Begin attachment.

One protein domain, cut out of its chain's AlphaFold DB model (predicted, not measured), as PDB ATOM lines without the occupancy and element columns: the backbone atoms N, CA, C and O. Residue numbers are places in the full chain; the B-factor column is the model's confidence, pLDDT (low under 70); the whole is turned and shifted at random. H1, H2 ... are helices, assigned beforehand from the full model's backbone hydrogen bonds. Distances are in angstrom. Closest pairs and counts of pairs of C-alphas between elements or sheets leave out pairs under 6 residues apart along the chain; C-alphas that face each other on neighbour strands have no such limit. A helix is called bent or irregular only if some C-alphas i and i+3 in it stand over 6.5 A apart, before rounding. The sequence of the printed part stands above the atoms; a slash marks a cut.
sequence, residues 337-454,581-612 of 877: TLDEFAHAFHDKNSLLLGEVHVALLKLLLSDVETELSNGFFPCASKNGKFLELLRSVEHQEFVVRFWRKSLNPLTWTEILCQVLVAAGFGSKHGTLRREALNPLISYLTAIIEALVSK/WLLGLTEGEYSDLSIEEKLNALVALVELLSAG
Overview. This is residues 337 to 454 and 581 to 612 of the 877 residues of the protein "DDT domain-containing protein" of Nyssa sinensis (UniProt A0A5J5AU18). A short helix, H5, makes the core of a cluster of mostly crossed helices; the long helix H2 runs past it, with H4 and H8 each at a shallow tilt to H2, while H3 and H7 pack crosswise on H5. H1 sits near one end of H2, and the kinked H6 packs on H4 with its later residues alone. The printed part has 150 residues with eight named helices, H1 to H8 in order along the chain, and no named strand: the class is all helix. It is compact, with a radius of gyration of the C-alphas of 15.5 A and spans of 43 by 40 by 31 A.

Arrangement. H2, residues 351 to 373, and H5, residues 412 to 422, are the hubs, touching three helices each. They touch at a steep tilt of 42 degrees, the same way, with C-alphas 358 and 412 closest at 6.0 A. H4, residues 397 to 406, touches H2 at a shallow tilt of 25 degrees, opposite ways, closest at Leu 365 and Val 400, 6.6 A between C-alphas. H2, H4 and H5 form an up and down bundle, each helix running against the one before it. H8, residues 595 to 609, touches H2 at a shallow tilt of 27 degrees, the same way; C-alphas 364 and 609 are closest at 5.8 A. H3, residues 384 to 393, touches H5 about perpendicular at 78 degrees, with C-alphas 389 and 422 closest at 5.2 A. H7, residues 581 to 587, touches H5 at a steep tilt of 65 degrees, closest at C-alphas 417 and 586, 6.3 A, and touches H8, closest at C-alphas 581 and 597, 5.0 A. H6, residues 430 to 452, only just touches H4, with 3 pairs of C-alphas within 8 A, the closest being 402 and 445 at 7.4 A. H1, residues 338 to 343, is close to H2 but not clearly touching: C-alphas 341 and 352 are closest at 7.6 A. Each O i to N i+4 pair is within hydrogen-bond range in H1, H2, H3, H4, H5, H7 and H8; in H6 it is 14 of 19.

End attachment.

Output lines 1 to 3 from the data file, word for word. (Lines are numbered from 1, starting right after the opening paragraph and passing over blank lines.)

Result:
sequence, residues 337-454,581-612 of 877: TLDEFAHAFHDKNSLLLGEVHVALLKLLLSDVETELSNGFFPCASKNGKFLELLRSVEHQEFVVRFWRKSLNPLTWTEILCQVLVAAGFGSKHGTLRREALNPLISYLTAIIEALVSK/WLLGLTEGEYSDLSIEEKLNALVALVELLSAG
Overview. This is residues 337 to 454 and 581 to 612 of the 877 residues of the protein "DDT domain-containing protein" of Nyssa sinensis (UniProt A0A5J5AU18). A short helix, H5, makes the core of a cluster of mostly crossed helices; the long helix H2 runs past it, with H4 and H8 each at a shallow tilt to H2, while H3 and H7 pack crosswise on H5. H1 sits near one end of H2, and the kinked H6 packs on H4 with its later residues alone. The printed part has 150 residues with eight named helices, H1 to H8 in order along the chain, and no named strand: the class is all helix. It is compact, with a radius of gyration of the C-alphas of 15.5 A and spans of 43 by 40 by 31 A.

Arrangement. H2, residues 351 to 373, and H5, residues 412 to 422, are the hubs, touching three helices each. They touch at a steep tilt of 42 degrees, the same way, with C-alphas 358 and 412 closest at 6.0 A. H4, residues 397 to 406, touches H2 at a shallow tilt of 25 degrees, opposite ways, closest at Leu 365 and Val 400, 6.6 A between C-alphas. H2, H4 and H5 form an up and down bundle, each helix running against the one before it. H8, residues 595 to 609, touches H2 at a shallow tilt of 27 degrees, the same way; C-alphas 364 and 609 are closest at 5.8 A. H3, residues 384 to 393, touches H5 about perpendicular at 78 degrees, with C-alphas 389 and 422 closest at 5.2 A. H7, residues 581 to 587, touches H5 at a steep tilt of 65 degrees, closest at C-alphas 417 and 586, 6.3 A, and touches H8, closest at C-alphas 581 and 597, 5.0 A. H6, residues 430 to 452, only just touches H4, with 3 pairs of C-alphas within 8 A, the closest being 402 and 445 at 7.4 A. H1, residues 338 to 343, is close to H2 but not clearly touching: C-alphas 341 and 352 are closest at 7.6 A. Each O i to N i+4 pair is within hydrogen-bond range in H1, H2, H3, H4, H5, H7 and H8; in H6 it is 14 of 19.